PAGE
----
ESR 09: Roberto Cardella

Host Institution: 
CERN, Geneva, Switzerland
Research: 
Design, assembly and test of large area CMOS pixel detector prototypes, for the ATLAS experiment.
Background: 
MSc in Electronic Engineering, Universita degli Studi di Catania, Italy, 07/2016
Biography: 

Hello! I am Roberto, I have studied electronics engineering at the University of Catania where I took my BSc and MSc in July 2013 and 2016 respectively. During the last year of my university studies, I came at CERN as a technical student working in the n_ToF experiment, where  I worked on JAVA development, and I have designed, produced and tested some electronics for the upgrade of TAC detector (Total Absorption Calorimeter).

I was sixteen when I came visiting CERN with my school, and after ten years, in September 2016 I joined STREAM as a CERN fellow, and I am doing my PhD at the University of Oslo.

I love to work in a challenging environment and to experiment. I like to put myself all the time pursuing new goals, especially in fields that I have never explored before.

My mantra is "move and never stay steady". I love to explore the world and meet people from all over the world getting in touch with different cultures and lifestyles. I love my job because it allows me to do it when I work and even when I do not.

Research at STREAM: 

As Early Stage Researcher (ESR 9 WP4) in the STREAM ITN working at CERN and doing my PhD at the University of Oslo, I contribute to the development and test of novel pixel sensors, comprising laboratory measurements, irradiations campaigns and test beams. My particular contribution to the project is the design and validation of a large area monolithic pixel detector, which should meet the ATLAS inner tracker specifications, aiming to reduce the material budget and improve the overall performance.

 

The first part of my work in the project has been directly related to the design of a monolithic pixel detector called MALTA (Monolithic pixel sensor from ALICE To ATLAS). My contribution to this chip is the design of an output buffer, which allows sending data from the pixel detector to the external world at high speed (5 Gbit per second) with low power consumption. The name of this circuit is LAPA (LVDS for Atlas Pixel Apparatus). The buffer design is directly related to the assembly of a large area pixel detector. Indeed, it has to match the data rate requirements of a module of four-pixel sensors. I have integrated the buffer into the MALTA chip and designed a test chip with ten input/output buffer channels to fully test its functionality.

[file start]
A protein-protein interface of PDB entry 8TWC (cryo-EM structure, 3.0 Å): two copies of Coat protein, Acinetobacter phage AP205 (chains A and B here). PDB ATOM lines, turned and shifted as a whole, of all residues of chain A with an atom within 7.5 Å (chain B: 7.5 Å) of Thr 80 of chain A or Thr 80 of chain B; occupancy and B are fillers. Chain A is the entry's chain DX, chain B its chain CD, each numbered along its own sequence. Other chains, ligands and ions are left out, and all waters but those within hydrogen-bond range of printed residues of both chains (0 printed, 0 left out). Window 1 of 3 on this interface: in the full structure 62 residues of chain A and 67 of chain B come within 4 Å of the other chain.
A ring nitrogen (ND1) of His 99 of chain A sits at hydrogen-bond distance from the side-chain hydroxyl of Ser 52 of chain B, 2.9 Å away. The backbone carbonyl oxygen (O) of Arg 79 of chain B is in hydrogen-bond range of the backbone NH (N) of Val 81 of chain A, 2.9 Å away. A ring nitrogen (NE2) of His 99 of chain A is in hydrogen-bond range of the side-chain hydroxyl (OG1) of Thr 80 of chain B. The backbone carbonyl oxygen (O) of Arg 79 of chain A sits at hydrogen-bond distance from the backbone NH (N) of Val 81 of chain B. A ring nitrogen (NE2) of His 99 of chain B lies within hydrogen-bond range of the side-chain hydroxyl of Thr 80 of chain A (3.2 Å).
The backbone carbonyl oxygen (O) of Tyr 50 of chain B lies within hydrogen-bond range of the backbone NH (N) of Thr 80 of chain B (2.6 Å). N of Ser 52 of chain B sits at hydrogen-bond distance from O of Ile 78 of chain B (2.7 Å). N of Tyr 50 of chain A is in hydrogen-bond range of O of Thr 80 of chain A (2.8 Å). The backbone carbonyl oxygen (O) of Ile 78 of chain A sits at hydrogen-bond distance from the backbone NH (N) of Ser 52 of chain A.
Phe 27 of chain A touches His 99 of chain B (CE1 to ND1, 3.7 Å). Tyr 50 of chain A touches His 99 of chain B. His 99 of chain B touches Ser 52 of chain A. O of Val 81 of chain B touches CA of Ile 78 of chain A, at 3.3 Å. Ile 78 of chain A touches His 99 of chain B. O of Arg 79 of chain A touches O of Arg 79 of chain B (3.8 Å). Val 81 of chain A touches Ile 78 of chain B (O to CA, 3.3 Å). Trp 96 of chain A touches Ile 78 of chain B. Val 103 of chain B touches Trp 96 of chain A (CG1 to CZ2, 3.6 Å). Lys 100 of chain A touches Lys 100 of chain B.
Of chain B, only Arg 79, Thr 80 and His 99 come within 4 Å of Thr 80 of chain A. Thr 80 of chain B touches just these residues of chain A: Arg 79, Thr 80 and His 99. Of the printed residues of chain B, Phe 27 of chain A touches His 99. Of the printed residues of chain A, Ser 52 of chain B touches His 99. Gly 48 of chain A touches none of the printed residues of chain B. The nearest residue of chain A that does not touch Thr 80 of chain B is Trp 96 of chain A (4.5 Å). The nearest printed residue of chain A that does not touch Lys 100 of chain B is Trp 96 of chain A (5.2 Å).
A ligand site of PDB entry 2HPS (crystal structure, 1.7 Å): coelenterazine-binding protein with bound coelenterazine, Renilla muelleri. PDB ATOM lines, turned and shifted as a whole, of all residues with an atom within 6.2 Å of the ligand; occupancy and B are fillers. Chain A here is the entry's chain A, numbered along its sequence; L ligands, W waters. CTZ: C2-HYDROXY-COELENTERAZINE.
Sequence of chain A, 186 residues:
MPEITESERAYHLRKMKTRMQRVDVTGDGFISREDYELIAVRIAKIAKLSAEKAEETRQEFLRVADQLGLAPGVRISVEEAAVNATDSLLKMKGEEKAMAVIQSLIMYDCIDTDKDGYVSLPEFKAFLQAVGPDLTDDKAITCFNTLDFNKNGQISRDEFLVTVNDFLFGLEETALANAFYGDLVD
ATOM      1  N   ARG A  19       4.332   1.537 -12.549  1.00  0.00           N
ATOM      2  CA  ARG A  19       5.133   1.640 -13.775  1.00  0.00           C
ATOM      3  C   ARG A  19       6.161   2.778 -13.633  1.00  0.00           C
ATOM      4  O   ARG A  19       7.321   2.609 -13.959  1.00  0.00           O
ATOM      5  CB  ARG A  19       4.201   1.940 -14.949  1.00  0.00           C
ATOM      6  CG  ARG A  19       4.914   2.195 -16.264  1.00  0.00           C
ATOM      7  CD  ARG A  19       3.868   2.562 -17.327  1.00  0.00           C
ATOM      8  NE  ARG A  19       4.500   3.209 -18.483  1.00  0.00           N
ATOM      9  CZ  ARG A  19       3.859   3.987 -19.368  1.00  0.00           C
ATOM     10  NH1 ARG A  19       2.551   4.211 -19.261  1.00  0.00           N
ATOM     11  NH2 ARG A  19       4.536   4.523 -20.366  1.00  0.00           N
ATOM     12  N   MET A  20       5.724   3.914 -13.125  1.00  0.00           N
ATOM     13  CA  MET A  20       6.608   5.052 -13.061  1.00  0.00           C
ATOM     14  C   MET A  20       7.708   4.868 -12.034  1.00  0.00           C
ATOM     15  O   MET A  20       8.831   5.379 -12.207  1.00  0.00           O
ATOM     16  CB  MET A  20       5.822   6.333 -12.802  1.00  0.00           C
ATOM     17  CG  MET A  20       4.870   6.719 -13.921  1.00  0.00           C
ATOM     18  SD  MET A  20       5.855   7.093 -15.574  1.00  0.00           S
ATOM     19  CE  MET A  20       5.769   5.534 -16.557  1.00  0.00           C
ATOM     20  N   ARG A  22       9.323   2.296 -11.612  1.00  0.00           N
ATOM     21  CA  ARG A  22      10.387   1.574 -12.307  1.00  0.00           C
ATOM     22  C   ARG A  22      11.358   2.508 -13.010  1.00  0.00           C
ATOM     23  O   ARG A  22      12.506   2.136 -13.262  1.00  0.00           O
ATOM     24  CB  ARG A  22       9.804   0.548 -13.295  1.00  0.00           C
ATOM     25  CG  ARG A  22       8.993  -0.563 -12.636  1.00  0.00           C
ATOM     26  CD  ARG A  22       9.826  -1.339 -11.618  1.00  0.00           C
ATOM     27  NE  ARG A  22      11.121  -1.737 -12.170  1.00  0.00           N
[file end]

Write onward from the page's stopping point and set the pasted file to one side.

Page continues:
Sequentially, I have started with the preparation and design of test cards for single chips as well as modules, in collaboration with the rest of the testing team. I am currently involved in the test of both MALTA and LAPA, with a particular focus on irradiation and test beam, for what concern the organisation and the actual tests.

The characterization of MALTA CMOS chip will allow me to investigate the possible connections to build a four-sensor module, minimizing the dead area of the full detector, which is one objective of the project.

 

Secondments

Host Institution and Secondment Topic 

Expected secondment period

 University of Oslo (NO), Science ethics course

10 days in May 2017

University of Glasgow (UK), Design of testboard of LAPA chip for high-speed data transmission

One week in July 2017

UniBonn (DE),  Test beam measurement on MALTA

One week in March 2018

Univ. of Glasgow (UK), Test of LAPA chip for high-speed data transmission and MALTA  10 days in June 2018

 

 

Impact: 

In the high energy physic experiment, a crucial aspect of the detectors is the material budget and the coverage of the full area of an event. The usage of novel interconnection technologies in combination with monolithic CMOS sensors would give a substantial contribution on the pursuit of improving this two aspects of the detectors, with an expected reduction of the cost.

The development of this technologies, driven by physics research, would allow increasing the possibility of discoveries. Moreover, creating more expertise and structures to develop such sensors would enable introducing their usage in consumer and medical applications, such as imaging and cameras, with improved performance and reduced costs.

 

11-09-2017
Topical Workshop on Electronics for Particle Physics (TWEPP2017), , Santa Cruz (California US)
14-09-2017
Monolithic Pixel Development in TowerJazz 180nm CMOS for the outer pixel layers in the ATLAS experiment
06-04-2017
Depleted fully monolithic CMOS pixel detectors using a column based readout architecture for the ATLAS Inner Tracker upgrade (International Workshop on Radiation Imaging Detectors 2017)

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